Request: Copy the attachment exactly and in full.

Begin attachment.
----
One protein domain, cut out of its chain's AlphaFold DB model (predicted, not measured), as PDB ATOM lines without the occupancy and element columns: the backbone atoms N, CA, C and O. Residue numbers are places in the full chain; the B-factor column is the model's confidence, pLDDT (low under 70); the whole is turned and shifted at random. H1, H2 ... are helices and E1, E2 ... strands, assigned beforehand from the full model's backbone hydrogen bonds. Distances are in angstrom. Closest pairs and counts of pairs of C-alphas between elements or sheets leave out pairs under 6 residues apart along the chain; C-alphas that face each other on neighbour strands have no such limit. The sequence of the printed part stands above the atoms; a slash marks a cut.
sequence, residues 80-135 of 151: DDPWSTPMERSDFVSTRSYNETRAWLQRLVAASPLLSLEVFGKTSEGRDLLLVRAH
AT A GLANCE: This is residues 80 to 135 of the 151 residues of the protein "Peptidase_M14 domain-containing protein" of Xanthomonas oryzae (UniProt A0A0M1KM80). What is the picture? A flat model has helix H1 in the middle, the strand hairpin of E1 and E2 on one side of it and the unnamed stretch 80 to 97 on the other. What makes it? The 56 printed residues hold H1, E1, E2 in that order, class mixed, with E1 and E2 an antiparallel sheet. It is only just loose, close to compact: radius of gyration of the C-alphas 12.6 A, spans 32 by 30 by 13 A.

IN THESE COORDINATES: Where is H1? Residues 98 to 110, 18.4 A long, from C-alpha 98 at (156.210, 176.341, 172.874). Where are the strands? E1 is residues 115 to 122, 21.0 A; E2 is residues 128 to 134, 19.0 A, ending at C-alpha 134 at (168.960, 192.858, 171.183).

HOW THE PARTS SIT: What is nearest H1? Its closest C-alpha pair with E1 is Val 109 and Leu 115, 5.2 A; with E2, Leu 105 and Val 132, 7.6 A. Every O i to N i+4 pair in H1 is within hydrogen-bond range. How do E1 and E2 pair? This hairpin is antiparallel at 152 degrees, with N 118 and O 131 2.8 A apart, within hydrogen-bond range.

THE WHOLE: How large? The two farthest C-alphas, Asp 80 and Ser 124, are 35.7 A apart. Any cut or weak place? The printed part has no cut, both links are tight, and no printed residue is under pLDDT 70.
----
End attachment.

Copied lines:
One protein domain, cut out of its chain's AlphaFold DB model (predicted, not measured), as PDB ATOM lines without the occupancy and element columns: the backbone atoms N, CA, C and O. Residue numbers are places in the full chain; the B-factor column is the model's confidence, pLDDT (low under 70); the whole is turned and shifted at random. H1, H2 ... are helices and E1, E2 ... strands, assigned beforehand from the full model's backbone hydrogen bonds. Distances are in angstrom. Closest pairs and counts of pairs of C-alphas between elements or sheets leave out pairs under 6 residues apart along the chain; C-alphas that face each other on neighbour strands have no such limit. The sequence of the printed part stands above the atoms; a slash marks a cut.
sequence, residues 80-135 of 151: DDPWSTPMERSDFVSTRSYNETRAWLQRLVAASPLLSLEVFGKTSEGRDLLLVRAH
AT A GLANCE: This is residues 80 to 135 of the 151 residues of the protein "Peptidase_M14 domain-containing protein" of Xanthomonas oryzae (UniProt A0A0M1KM80). What is the picture? A flat model has helix H1 in the middle, the strand hairpin of E1 and E2 on one side of it and the unnamed stretch 80 to 97 on the other. What makes it? The 56 printed residues hold H1, E1, E2 in that order, class mixed, with E1 and E2 an antiparallel sheet. It is only just loose, close to compact: radius of gyration of the C-alphas 12.6 A, spans 32 by 30 by 13 A.

IN THESE COORDINATES: Where is H1? Residues 98 to 110, 18.4 A long, from C-alpha 98 at (156.210, 176.341, 172.874). Where are the strands? E1 is residues 115 to 122, 21.0 A; E2 is residues 128 to 134, 19.0 A, ending at C-alpha 134 at (168.960, 192.858, 171.183).

HOW THE PARTS SIT: What is nearest H1? Its closest C-alpha pair with E1 is Val 109 and Leu 115, 5.2 A; with E2, Leu 105 and Val 132, 7.6 A. Every O i to N i+4 pair in H1 is within hydrogen-bond range. How do E1 and E2 pair? This hairpin is antiparallel at 152 degrees, with N 118 and O 131 2.8 A apart, within hydrogen-bond range.

THE WHOLE: How large? The two farthest C-alphas, Asp 80 and Ser 124, are 35.7 A apart. Any cut or weak place? The printed part has no cut, both links are tight, and no printed residue is under pLDDT 70.